Thomas Allom 1804 - 1872
Dolcoath Copper Mine, Cambourne, Cornwall
Photo: R.A.
© Royal Academy of Arts, London
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Dolcoath Copper Mine, Cambourne, Cornwall, c. 1832
pencil, watercolour amd possibly pen and ink on cream wove paper, 90 X 149 mm
Given by Leverhulme Trust, 1936
03/6591
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A view of the copper mine at Dolcoath, Cambourne, Cornwall. The mine was established in the late eighteenth century and was the deepest and most productive copper and tin mine in Cornwall. It closed in 1921.

This drawing by Thomas Allom was engraved by J. Thomas and published in Devon and Cornwall Illustrated, 1832, with illustrations by Allom and W.H. Bartlett. Allom was primarily an architect but he also produced small topographical views many of which were engraved as illustrations.
This work comes from one of sixteen volumes of Royal Academy Annual Exhibition catalogues that were collected and extra-illustrated by the lawyer and antiquarian Edward Basil Jupp F.S.A. (1812 - 1877). The catalogues span the period from the first annual exhibition in 1769 up to 1875. Jupp added drawings, prints, letters and autographs by, or referring to, Academicians and other exhibitors at the Academy's annual exhibition.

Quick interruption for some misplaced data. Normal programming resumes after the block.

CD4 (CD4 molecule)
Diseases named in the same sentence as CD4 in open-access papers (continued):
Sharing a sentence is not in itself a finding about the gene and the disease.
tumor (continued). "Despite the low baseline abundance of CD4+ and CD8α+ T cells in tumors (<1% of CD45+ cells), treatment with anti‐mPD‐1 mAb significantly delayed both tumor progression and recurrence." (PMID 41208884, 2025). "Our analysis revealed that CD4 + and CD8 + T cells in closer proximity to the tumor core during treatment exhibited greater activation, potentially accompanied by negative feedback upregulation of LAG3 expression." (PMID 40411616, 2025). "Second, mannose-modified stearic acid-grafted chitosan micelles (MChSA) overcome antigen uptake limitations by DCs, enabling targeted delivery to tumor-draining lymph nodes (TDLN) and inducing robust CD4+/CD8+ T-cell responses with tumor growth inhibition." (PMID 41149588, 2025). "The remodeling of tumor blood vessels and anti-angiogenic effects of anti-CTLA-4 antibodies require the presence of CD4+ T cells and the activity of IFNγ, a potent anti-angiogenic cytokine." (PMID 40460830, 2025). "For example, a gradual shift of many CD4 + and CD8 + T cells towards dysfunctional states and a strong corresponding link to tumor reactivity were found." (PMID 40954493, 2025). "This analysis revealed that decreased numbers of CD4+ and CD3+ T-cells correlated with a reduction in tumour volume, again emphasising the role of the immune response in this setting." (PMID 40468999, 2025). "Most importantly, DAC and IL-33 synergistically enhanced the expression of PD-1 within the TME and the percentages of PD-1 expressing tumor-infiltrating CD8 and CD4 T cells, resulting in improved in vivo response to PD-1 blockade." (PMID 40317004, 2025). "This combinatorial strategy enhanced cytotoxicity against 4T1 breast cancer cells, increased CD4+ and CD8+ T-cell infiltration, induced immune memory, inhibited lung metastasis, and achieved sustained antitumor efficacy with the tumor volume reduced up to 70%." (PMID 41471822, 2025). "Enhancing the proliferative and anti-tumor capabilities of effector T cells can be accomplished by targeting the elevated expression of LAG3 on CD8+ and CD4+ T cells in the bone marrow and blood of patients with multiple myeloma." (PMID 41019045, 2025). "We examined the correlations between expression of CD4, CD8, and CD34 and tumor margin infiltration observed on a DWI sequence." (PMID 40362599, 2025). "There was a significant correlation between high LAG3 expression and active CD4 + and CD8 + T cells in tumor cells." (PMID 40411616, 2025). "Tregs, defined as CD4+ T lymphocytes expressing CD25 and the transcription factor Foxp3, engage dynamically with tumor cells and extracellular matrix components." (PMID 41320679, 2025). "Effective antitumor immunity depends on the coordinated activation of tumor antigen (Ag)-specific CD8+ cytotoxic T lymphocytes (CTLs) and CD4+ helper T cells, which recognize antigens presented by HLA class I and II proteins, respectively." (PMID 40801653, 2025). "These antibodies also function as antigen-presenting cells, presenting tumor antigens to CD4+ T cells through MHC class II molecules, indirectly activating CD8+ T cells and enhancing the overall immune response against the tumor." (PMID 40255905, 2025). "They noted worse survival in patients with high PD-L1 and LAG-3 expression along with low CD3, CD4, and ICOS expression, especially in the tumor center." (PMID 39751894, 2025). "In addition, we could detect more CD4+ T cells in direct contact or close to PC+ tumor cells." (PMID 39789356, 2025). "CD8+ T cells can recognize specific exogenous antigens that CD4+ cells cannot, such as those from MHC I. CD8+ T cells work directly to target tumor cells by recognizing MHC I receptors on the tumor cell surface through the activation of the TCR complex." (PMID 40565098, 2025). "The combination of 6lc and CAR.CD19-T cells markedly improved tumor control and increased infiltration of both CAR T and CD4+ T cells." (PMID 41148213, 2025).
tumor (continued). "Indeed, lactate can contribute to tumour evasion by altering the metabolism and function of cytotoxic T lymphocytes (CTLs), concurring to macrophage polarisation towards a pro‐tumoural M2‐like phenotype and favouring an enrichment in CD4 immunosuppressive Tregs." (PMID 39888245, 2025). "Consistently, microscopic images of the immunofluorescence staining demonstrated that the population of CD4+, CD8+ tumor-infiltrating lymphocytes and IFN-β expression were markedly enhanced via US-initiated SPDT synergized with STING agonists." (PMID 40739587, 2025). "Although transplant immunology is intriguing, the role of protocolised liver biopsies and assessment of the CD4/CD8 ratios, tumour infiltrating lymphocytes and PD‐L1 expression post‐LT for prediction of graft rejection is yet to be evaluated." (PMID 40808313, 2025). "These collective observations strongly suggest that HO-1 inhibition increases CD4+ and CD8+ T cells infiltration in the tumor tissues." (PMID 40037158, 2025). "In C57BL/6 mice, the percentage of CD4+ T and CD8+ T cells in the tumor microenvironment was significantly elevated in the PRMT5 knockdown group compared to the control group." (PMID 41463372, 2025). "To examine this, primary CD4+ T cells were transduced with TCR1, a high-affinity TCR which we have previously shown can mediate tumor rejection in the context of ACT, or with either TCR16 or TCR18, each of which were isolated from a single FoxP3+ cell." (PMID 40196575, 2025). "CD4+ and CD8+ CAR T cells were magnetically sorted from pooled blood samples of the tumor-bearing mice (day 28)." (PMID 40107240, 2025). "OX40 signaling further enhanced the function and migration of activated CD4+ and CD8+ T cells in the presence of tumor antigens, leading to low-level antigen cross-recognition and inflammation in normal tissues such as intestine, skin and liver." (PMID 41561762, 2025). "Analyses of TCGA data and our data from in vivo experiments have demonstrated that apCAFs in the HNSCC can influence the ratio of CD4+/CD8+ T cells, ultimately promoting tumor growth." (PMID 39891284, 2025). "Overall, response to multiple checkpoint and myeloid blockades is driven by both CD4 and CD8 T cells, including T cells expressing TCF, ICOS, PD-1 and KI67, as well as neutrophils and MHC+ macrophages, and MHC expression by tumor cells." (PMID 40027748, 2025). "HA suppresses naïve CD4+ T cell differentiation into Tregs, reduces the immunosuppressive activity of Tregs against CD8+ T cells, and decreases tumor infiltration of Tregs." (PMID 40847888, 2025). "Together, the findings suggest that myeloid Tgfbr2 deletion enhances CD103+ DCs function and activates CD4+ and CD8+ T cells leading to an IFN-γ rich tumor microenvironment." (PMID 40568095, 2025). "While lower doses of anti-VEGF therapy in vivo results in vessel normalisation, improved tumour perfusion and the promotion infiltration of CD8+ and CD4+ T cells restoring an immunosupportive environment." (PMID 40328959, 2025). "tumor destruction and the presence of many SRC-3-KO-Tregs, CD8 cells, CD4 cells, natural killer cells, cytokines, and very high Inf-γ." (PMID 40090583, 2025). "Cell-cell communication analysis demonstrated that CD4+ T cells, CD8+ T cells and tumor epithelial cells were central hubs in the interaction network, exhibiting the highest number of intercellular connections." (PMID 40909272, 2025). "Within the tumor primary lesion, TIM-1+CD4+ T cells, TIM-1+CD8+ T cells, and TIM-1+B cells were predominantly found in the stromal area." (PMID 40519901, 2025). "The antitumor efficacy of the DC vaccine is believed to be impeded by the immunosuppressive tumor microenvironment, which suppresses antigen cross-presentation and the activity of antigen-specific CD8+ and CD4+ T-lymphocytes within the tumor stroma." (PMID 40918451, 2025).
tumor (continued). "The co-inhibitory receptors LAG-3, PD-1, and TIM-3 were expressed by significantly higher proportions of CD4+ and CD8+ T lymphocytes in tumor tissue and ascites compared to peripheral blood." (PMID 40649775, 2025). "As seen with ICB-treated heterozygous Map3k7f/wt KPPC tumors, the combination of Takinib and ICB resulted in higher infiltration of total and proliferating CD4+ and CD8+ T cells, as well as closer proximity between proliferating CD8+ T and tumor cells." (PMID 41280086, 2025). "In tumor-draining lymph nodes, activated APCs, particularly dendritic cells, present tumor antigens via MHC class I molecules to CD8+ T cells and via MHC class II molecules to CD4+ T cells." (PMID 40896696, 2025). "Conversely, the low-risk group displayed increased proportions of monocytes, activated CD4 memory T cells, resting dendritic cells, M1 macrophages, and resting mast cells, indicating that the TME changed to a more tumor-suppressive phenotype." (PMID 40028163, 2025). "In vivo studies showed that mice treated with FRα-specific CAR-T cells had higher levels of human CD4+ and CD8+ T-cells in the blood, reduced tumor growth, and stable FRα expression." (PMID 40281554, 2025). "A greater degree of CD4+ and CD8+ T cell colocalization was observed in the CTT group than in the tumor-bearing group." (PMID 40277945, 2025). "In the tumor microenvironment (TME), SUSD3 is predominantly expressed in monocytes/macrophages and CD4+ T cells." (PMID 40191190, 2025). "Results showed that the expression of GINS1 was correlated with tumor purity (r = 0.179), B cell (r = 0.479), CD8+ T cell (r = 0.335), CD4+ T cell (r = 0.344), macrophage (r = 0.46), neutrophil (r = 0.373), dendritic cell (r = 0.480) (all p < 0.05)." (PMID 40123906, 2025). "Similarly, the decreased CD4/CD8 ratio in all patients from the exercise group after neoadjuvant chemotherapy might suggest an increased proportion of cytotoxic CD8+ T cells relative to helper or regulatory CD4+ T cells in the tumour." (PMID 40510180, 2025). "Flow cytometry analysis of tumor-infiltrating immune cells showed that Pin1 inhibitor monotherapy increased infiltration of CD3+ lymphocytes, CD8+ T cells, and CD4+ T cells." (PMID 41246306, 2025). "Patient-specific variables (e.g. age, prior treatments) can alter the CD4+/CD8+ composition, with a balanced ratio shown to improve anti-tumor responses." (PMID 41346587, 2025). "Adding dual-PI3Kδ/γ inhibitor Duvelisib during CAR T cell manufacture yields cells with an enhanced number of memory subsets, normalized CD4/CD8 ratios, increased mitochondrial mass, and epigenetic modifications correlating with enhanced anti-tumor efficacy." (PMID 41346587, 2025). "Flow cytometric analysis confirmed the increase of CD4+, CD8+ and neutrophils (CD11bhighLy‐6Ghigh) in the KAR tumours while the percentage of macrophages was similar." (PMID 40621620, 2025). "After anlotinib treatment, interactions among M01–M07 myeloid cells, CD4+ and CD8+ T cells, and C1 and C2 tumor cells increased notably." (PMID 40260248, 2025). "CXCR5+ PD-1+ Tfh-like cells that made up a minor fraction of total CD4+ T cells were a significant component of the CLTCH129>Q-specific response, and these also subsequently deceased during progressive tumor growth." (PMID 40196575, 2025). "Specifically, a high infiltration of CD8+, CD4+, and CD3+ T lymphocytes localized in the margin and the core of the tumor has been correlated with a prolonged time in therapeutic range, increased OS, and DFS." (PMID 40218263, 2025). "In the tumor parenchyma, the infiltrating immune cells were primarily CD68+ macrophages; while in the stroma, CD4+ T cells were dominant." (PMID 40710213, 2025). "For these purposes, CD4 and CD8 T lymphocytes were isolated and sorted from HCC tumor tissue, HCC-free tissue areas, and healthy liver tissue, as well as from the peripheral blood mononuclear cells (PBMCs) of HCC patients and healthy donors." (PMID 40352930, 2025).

E.B. Jupp was a solicitor who married Eliza Kay, daughter of the architect William Porden Kay. He was a Fellow of the Society of Antiquaries and a clerk of the Carpenters' Company, of which he published a history. Jupp amassed a large collection of paintings by British and Dutch artists, drawings, prints, books and porcelain most of which was sold after his death, at Christie's in February 1878.

Many of the drawings in Jupp's Royal Academy extra-illustrated volumes were bought from art sales during the 1860s. He was also acquainted with a number of contemporary artists and several drawings in the later volumes (along with many of the letters and autographs) were sent from the artists themselves.